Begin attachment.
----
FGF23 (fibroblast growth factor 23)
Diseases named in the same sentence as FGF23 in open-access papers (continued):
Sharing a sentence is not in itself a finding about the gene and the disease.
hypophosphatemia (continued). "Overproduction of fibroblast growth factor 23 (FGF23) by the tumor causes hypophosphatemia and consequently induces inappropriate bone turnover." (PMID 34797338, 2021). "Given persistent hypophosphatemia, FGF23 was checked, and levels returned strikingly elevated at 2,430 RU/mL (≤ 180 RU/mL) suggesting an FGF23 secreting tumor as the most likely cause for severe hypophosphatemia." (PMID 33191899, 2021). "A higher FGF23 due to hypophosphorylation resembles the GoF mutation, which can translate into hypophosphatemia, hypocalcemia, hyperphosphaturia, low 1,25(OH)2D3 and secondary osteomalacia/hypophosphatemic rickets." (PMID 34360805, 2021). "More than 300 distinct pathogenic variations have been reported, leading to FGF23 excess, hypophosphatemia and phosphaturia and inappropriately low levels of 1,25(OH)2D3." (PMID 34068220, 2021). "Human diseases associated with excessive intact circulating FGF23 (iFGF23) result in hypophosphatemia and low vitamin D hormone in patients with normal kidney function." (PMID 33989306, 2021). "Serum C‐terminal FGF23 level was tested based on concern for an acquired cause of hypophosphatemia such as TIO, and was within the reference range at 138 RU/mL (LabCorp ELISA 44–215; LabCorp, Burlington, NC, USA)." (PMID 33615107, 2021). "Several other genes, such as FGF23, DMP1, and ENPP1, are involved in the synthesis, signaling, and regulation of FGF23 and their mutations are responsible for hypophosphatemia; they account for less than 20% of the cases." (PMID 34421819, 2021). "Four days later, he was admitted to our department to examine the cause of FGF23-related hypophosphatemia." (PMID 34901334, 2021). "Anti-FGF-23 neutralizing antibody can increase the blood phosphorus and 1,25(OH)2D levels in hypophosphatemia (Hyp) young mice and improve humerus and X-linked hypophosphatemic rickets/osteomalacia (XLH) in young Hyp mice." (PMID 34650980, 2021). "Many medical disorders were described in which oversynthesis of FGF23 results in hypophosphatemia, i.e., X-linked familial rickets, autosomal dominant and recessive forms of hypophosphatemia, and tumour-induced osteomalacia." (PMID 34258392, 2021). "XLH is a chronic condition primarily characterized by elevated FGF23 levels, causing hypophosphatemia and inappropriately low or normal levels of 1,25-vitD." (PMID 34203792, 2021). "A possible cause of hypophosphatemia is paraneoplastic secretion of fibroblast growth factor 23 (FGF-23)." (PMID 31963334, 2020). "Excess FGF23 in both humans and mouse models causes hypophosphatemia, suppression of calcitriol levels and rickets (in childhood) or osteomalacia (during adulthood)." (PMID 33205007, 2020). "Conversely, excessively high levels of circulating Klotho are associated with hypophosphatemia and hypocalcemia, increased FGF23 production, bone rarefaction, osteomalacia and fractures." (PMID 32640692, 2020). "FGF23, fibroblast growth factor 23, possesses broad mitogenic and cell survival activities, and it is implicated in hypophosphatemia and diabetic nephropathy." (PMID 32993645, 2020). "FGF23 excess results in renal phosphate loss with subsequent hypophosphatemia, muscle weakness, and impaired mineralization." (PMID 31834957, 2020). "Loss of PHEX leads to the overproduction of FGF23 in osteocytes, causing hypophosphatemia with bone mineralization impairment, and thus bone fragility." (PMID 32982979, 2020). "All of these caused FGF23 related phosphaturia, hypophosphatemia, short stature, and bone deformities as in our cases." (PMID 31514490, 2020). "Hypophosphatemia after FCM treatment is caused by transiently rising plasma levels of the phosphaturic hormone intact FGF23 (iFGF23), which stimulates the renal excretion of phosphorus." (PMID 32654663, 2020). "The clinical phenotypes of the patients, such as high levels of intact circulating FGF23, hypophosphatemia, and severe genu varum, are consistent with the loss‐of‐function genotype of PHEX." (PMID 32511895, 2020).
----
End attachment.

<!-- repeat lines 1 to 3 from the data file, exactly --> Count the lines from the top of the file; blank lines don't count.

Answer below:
FGF23 (fibroblast growth factor 23)
Diseases named in the same sentence as FGF23 in open-access papers (continued):
Sharing a sentence is not in itself a finding about the gene and the disease.